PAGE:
Taking Our Time
“Attention: it is now 11:30. The park will close at midnight. You have thirty minutes to leave the park.”
The three of us–Roger, Billy and me—could leave this park in two minutes, in any direction. It’s a small neighborhood park. But after those instructions blare from the loudspeaker on the golfcart-sized vehicle with its headlight pointed at us, we agree it might take us longer leave to the park. Thirty-one minutes at least.
“Why leave the park at all?” Billy exclaims. “We should kick their asses. Remind them this curfew is bullshit.”
“True enough,” Roger answers, “though we’d get ours kicked much worse.”
Roger got arrested the night the police ran everybody out of the park. Everybody — the punk band, their boisterous audience, the homeless encampment, and every random bystander. Roger was released without charges a few hours later, as were most people arrested there that day.
The next day, the city built a fence around the park as fast as anything gets built in this city. For renovations, they said. Park benches got more armrests so no one could sleep on them. The city removed the stage that the band had played on (and Jimi Hendrix, Sonic Youth, and many others over the years). When the city reopened the park a few weeks ago, it was with a curfew. For a park that never had one, in a neighborhood full of night owls, many of us took it as a challenge.
“One rock,” Billy continues. “One rock on the side of their golf cart. Just to remind them. A lucky shot could take out that floodlight they shined in our eyes.”
We go back and forth on this question for too much of the next half hour. We’ve got a guitar, we should be sharing songs right now. Roger’s are great, like a punk Woody Guthrie. Mine are a mess but I want him to hear some. Billy plays with a band. He would have an album out by now, but the producers who were interested got scared off for the same reason we love his shows: every moment’s a surprise. He might switch songs halfway through, start shouting at a passerby, or even try to climb a wall. Which should make me nervous when he talks about throwing a rock.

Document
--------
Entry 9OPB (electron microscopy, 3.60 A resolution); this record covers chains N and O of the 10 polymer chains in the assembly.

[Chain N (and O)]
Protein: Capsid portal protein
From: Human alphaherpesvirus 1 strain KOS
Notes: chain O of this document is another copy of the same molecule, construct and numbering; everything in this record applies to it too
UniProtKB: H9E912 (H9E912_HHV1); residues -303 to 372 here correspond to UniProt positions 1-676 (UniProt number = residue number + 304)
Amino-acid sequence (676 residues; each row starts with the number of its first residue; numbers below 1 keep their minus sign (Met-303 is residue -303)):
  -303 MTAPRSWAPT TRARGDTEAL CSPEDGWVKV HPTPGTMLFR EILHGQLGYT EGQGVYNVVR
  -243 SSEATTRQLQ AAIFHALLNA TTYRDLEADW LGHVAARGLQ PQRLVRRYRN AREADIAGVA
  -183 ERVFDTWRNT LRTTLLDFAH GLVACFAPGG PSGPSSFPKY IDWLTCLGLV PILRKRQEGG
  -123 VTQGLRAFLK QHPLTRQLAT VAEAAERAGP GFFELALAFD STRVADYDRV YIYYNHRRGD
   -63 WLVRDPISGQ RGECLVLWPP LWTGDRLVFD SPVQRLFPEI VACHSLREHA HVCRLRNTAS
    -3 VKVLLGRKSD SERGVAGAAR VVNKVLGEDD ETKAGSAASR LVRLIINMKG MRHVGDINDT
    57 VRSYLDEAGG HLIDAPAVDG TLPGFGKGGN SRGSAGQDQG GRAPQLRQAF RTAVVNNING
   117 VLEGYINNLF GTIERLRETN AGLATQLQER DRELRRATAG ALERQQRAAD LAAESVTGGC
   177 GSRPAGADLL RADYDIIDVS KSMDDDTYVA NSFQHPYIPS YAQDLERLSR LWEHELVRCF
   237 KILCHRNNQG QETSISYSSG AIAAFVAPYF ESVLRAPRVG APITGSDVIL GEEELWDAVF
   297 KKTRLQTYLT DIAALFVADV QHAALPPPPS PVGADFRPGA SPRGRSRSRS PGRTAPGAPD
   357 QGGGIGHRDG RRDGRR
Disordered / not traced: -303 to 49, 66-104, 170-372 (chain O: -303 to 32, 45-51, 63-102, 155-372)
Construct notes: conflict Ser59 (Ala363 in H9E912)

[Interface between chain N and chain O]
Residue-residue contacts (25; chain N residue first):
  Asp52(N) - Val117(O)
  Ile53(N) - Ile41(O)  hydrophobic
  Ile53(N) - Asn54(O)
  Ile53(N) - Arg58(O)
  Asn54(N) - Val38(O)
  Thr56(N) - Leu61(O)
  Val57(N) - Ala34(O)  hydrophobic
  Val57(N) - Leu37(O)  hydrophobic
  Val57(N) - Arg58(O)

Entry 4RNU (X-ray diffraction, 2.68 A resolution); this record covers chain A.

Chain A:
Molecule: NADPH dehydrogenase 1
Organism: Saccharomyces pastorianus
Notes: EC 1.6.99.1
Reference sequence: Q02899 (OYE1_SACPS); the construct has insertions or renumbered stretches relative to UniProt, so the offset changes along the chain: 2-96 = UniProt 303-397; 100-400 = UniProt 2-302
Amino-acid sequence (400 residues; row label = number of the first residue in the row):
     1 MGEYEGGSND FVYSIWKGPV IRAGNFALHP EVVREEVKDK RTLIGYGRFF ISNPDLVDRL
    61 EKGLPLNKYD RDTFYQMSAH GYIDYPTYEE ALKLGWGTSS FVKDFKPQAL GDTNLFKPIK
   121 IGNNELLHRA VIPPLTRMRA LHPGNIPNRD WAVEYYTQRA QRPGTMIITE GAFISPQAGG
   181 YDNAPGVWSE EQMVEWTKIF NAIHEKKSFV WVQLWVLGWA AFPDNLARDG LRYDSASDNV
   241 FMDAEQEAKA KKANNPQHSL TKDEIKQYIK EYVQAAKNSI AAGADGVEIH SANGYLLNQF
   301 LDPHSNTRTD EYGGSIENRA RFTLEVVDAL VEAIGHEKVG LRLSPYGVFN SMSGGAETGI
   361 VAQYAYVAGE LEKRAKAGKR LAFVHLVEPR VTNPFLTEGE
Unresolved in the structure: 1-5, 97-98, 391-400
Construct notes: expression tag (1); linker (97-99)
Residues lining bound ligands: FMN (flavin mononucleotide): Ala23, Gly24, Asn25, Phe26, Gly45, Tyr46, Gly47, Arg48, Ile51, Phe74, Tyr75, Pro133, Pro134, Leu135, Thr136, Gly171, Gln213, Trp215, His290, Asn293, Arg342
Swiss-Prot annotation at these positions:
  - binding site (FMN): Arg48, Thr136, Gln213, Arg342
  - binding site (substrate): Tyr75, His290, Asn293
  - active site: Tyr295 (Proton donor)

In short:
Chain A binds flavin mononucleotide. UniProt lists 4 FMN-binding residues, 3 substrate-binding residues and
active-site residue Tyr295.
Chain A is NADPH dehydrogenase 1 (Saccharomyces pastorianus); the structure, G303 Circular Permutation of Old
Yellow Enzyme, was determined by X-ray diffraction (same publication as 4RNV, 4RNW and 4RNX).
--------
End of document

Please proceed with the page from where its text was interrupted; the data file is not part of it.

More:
“You could throw it,” Roger answers, “but they’ve got spare headlights at the precinct on the next block, right? Golf carts too.” This is how Roger calms Billy down. Concedes he can do anything anytime, and envisions nothing changing from it. Billy sounds a wordless grumble to suggest he’ll think about it.
11:55 and the loudspeakers repeat. The golf cart’s headlight keeps returning to us, since we are among the last people in the park. It’s so bright that I can’t tell how many people are riding it toward us. We walk but we take it slow. No one can say we are not leaving. As we approach the park entrance, ten cops on each side of us tell us to get a move on, their voices a mix of calm and commanding. If I were older I might feel for the cops – how they’ve been assigned to change this neighborhood into a place they can’t afford to live. I might ask them to give us more space, to reassure them that we’re leaving, and we need not argue as to whether it is 11:59 or 12:01.
Billy does have a rock in his jacket, a good size to throw. But even Billy knows we can’t stop the neighborhood’s rent from quadrupling, scattering us past the park, to other boroughs, upstate, and points beyond, as the city finally repairs these streets, for its new residents. All we can do is move slow, nonchalant but tough, and steal back this crumb of time, one minute after midnight.
Jonathan Segol’s first writing was as a songwriter in New York and as a journalist for Street News. He now teaches writing at Hudson Valley Community College in Troy, NY and has just finished a coming-of-age novel about chop shops, Coney Island, graffiti, and Y2K.